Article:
I listened to a lot of folk music again last year, thanks once more to my annual August Bank Holiday jolly at Shrewsbury and also to a series of excellent gigs at my newly discovered favourite venue, Cecil Sharp House, HQ of the English Folk Dance and Song Society and in every sense Folk Central.
In contrast, my attempts to seek out new jazz faltered a bit. The Bull's Head, my local venue, was closed for renovation work for most of the year (although it's open again now, thankfully) and there didn't seem to be much else around outside the November uber-binge which is the London Jazz Festival.
As always, wonderful Radio 6Music was an indispensable source of great new music with Mary Anne Hobbs' weekend breakfast show a particularly impressive new addition to the schedules.
As for my runners and riders, to be honest the much heralded Bowie album only just made the cut with what to my ears was something of a curate's egg with an over-reliance on a heavy metal guitar sound on many of the tracks. Laura Mvula and Disclosure were fellow Mercury Music Prize nominees. It was good to see another welcome reappearance with the Prefab Sprout record justifiably appearing in many best-of-year lists. Such a shame about Paddy McAloon's health issues in recent years: this probably means that more new music from these quarters is pretty unlikely.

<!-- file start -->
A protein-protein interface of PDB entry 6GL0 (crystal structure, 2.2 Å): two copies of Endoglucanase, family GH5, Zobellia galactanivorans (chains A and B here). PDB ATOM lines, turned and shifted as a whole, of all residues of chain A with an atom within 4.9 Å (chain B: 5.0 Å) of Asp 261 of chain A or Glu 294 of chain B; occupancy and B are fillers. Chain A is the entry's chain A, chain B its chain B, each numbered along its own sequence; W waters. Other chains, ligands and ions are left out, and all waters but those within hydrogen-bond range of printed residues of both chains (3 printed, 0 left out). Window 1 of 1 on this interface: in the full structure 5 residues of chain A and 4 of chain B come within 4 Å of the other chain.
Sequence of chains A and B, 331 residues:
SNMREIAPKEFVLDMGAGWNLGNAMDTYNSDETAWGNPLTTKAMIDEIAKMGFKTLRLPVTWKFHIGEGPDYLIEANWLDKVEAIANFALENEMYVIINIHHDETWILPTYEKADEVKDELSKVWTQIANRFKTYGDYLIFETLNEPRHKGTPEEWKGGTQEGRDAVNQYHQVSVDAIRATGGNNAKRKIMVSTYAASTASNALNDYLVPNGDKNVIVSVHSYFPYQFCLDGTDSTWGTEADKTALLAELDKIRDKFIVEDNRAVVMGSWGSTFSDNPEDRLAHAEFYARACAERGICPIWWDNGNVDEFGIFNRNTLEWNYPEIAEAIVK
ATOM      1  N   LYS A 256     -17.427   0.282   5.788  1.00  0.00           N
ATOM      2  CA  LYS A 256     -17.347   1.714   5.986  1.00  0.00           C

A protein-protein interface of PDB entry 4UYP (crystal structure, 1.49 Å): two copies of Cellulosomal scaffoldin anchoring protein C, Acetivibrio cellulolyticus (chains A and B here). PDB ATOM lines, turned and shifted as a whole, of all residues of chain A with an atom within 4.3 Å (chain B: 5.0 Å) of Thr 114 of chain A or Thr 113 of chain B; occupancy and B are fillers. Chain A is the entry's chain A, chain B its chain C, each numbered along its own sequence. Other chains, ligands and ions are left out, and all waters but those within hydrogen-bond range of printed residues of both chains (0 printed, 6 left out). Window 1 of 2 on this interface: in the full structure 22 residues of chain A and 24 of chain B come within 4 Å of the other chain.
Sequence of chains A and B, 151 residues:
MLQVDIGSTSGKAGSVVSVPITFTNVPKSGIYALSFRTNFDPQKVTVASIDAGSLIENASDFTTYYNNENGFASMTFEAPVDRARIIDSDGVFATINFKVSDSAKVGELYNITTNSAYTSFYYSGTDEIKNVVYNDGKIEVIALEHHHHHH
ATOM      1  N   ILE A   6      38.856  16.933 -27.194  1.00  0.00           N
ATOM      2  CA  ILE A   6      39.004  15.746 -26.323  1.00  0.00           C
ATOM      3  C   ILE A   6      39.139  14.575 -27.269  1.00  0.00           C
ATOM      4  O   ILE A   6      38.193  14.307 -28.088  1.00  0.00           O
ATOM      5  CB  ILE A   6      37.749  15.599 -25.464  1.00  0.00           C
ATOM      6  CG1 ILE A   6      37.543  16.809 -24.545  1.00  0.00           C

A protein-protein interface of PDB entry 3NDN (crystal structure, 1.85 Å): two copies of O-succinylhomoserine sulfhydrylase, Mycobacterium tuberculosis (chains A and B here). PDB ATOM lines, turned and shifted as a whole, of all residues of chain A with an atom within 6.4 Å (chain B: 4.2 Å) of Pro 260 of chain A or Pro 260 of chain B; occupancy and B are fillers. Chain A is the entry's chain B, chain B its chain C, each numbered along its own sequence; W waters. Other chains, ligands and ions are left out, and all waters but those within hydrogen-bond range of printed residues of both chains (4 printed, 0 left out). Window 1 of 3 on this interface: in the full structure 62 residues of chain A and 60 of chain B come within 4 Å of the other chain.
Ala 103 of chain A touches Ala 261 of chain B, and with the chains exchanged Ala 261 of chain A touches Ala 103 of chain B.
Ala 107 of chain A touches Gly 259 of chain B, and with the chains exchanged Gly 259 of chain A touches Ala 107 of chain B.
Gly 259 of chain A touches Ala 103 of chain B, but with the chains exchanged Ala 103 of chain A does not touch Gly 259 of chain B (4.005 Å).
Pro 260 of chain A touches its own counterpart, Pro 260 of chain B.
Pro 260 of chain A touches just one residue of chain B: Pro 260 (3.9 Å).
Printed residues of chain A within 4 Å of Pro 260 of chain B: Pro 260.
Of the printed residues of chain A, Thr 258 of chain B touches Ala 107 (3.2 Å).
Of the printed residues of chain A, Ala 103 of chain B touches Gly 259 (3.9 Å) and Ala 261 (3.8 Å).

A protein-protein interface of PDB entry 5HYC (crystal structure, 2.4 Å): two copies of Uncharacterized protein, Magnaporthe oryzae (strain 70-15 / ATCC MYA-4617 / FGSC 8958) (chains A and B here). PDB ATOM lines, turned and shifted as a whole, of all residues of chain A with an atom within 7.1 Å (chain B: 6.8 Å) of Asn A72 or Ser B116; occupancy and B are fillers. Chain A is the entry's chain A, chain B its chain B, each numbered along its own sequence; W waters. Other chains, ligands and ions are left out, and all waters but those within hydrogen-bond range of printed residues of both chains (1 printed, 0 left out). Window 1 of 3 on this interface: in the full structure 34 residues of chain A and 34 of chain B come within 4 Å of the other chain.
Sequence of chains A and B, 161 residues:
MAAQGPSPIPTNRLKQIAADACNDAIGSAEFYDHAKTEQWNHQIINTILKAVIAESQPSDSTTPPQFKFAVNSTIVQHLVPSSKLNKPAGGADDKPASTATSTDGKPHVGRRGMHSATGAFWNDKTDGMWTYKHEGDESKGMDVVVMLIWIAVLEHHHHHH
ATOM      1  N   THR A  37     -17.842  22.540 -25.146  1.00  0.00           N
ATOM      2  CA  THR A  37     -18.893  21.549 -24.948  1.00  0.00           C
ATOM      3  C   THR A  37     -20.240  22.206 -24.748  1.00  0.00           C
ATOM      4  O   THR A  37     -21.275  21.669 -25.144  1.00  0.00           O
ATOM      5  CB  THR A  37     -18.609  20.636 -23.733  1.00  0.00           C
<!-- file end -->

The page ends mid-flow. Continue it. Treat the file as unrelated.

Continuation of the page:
All the folk artists in the list (Lady Maisery, Melrose Quartet, Carthy Hardy Farrell Young, Steeleye Span and The Full English) were ones I saw live, Stacey Kent is the lone standard bearer for jazz and Mulatu Astatke album was by some margin the funkiest music I heard all year.
In no particular order then:
- Laura Mvula: Sing to the Moon
- Disclosure: Settle
- Lady Maisery: Mayday
- Prefab Sprout: Crimson/Red
- Stacey Kent: The Changing Lights
- The Melrose Quartet: Fifty Verses
- Carthy Hardy Farrell Young: Laylam
- David Bowie: The Next Day
- Steeleye Span: Wintersmith
- Arcade Fire: Reflektor
- Low: The Invisible Way
- Owiny Sigoma Band: Power Punch
- Mulatu Astatke: Sketches of Ethiopia
- The Full English: The Full English